1. Fixed term

An AST is usually a fixed term that lasts six months or one year. During this period, both the tenant and landlord have agreed upon the duration of the tenancy.

2. Minimum notice period

The tenant is entitled to a minimum notice period before the landlord can regain possession of the property. Tenants are also expected to give the landlord notice before vacating the property. The notice period is usually two months.

3. Security of tenure

The tenant can live in the property for the agreed-upon duration, provided they fulfil their obligations under the tenancy agreement.

This means that the landlord cannot evict the tenant without a legally valid reason, such as the tenant failing to pay rent or breaching other terms of the agreement.

The tenant can only be evicted with a Section 8 or Section 21 notice.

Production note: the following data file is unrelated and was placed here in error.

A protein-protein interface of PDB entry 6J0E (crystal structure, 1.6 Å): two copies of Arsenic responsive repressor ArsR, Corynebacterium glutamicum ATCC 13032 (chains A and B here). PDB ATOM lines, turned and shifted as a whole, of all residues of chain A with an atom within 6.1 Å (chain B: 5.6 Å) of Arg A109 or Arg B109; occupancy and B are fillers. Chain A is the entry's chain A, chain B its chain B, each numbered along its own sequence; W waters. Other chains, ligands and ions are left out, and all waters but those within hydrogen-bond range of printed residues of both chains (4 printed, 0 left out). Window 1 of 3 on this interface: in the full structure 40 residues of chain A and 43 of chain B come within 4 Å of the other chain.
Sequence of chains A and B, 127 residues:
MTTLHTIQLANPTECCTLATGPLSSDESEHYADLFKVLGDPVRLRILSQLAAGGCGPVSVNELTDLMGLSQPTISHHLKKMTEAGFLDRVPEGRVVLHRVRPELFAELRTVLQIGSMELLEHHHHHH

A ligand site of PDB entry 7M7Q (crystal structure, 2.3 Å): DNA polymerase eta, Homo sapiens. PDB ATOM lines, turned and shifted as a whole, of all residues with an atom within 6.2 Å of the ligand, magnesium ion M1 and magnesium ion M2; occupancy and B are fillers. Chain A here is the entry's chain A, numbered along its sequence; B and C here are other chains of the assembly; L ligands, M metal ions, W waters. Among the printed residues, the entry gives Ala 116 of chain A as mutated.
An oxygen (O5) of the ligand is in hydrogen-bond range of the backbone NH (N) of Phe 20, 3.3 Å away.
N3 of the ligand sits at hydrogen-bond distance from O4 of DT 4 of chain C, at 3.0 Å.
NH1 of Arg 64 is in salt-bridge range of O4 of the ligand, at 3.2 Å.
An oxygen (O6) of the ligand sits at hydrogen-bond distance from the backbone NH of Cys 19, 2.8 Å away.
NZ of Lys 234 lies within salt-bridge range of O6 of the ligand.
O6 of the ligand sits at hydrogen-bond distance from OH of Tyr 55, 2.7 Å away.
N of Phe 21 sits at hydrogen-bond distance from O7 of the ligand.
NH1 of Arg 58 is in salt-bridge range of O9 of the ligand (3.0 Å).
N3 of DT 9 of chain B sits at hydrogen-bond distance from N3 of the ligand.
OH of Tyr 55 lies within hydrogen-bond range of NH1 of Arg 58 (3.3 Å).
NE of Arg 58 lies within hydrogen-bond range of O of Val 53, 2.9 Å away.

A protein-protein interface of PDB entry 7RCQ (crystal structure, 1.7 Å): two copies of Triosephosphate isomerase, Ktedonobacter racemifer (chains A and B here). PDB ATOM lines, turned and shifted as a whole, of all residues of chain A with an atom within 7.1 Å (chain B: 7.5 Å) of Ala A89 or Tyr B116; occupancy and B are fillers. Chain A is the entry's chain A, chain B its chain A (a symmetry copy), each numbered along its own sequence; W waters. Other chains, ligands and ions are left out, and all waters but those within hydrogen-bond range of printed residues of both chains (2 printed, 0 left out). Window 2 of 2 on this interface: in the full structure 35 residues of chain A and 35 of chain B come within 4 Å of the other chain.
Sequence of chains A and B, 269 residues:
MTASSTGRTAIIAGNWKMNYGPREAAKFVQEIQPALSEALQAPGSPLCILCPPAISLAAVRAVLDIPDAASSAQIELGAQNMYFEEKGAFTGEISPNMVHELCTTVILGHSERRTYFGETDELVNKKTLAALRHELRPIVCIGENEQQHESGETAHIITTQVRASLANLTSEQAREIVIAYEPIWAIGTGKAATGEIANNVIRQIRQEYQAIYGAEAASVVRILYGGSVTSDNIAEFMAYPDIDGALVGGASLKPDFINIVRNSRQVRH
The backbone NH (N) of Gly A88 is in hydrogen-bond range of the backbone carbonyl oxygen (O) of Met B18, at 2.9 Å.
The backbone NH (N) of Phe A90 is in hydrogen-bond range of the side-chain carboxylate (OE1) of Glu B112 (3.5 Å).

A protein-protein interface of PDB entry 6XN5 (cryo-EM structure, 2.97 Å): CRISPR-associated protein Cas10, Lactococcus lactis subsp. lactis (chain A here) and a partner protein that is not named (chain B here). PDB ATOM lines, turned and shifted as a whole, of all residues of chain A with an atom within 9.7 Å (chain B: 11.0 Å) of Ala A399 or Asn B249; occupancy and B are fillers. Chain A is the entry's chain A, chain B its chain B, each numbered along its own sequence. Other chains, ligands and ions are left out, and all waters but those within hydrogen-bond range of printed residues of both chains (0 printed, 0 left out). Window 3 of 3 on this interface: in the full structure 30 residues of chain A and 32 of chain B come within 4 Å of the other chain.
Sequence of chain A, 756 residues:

4. Rent increase

The landlord can increase the rent during the tenancy, but they must follow specific legal procedures such as giving notice and adhering to any restrictions outlined in the tenancy agreement.

5. Deposit protection

Landlords must protect the tenant's deposit in a government-approved tenancy deposit scheme. This helps ensure that the deposit is returned to the tenant at the end of the tenancy, subject to any deductions for damages or unpaid rent.

6. Repossession

At the end of the fixed term, the landlord can regain possession of the property, provided they follow the proper legal process and give the tenant appropriate notice. If the tenant remains in the property after the fixed term expires, the tenancy may automatically become a periodic tenancy (a month-to-month arrangement).

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What does an Assured Shorthold Tenancy agreement look like?